Changing Planet

Photo Essay: Dacha Season Kicks Off in the Russian Countryside

The “dacha,” or country cottage, is a cultural institution in Russia. The tradition began during the Soviet Union when dachas were given as rewards to good workers.

Dacha Life

The communities were organized by profession. In St. Petersburg, my friend Katya took me to her grandparents’ dacha. They worked as city planners during the USSR, and their dacha was located in the architects dacha neighborhood.

Dacha Life 2

In Voronezh, my friend Oksana’s parents live in a neighborhood designated for teachers.

Dacha Life

The most popular dachas are located along rivers where residents can swim and relax.

Dacha Life

Bathing in an artesian spring.

Dachas play an important role in providing food for the Russian table. During lean times, Russians can always count on the food they grow and preserve at their dachas.

Dacha Life

Russians are ace foragers, and they add to the table by foraging for greens, berries, and mushrooms in the surrounding forests.

Dacha Life

The classical Russian childhood includes summer vacations to family dachas, spent playing with other dacha children and members of the extended family.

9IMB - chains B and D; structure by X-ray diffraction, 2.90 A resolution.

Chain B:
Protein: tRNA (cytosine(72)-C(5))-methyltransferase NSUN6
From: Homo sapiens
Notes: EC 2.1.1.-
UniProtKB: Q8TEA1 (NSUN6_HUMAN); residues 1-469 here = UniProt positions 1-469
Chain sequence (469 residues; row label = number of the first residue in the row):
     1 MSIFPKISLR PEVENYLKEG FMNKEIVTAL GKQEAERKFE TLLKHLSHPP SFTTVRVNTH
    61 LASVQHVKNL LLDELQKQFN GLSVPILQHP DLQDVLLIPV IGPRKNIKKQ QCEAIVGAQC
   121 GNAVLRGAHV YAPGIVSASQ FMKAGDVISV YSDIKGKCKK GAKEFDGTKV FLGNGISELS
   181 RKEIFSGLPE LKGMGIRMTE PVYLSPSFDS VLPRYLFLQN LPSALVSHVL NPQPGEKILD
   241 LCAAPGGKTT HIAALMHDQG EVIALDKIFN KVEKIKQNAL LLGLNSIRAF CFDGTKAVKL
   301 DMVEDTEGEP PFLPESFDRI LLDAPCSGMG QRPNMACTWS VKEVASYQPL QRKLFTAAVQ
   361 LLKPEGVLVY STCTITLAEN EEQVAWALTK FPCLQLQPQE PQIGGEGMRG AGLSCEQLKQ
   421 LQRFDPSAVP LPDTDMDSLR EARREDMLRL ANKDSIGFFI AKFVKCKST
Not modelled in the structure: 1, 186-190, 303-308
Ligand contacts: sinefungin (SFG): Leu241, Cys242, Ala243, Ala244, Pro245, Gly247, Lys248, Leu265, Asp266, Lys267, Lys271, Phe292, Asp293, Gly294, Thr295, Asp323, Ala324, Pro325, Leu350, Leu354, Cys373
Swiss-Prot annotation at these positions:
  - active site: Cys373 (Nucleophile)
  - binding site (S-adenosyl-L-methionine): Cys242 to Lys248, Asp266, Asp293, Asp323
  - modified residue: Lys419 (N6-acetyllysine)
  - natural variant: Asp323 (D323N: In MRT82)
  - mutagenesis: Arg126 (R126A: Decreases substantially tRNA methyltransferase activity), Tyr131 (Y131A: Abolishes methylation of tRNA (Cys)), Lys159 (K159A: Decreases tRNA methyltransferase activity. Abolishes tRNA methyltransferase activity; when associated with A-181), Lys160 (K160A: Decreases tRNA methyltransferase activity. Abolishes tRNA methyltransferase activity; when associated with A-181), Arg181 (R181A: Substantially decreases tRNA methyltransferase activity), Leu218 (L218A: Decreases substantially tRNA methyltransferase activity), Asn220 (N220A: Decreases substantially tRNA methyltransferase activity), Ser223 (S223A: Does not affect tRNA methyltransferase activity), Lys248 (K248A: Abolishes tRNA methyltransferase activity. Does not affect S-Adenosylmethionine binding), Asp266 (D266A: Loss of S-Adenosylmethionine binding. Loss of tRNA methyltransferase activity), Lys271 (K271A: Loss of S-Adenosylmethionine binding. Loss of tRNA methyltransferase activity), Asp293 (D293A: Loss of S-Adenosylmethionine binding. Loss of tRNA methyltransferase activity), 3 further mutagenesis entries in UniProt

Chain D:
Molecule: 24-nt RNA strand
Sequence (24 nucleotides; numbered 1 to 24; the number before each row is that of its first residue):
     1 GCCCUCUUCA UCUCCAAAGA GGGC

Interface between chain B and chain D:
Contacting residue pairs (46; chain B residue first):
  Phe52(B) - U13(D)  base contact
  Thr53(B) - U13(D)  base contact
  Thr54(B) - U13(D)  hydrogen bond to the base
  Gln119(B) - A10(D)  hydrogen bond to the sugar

Dacha Life

Dacha Life

Today, many Russian cities have expanded, enveloping what used to be separate dacha communities inside city borders. The trend in suburban home building is to bring the dacha into the city, with expansive backyards that have a cottage-like feel.

Dacha Life

The backyard garden connects Russians to the land, be it in the backyard of a suburban home, or at a dacha in the countryside.

Dacha Life


Ryan Bell is traveling through Russia and Kazakhstan for his project #ComradeCowboys. Follow his adventure on Twitter, Instagram, and Facebook. Get updates about his work at Storify.

 

Ryan Bell is an award-winning journalist living in the North Cascade Mountains of Washington State. A former cowboy and adventure guide, Ryan is specialized in examining how agriculture impacts the natural world. He is a two-time National Geographic Explorer who, in 2015-2016, traveled for nine months through Russia and Kazakhstan for his project Comrade Cowboys. In 2018, he will explore the mountains of Uzbekistan where an international team of archaeologists have made a discovery that could rewrite the history of the Ancient Silk Road. Elsewhere, Ryan’s work has been published by NPR, Columbia Journalism Review, Bloomberg, Outside Magazine, among others.

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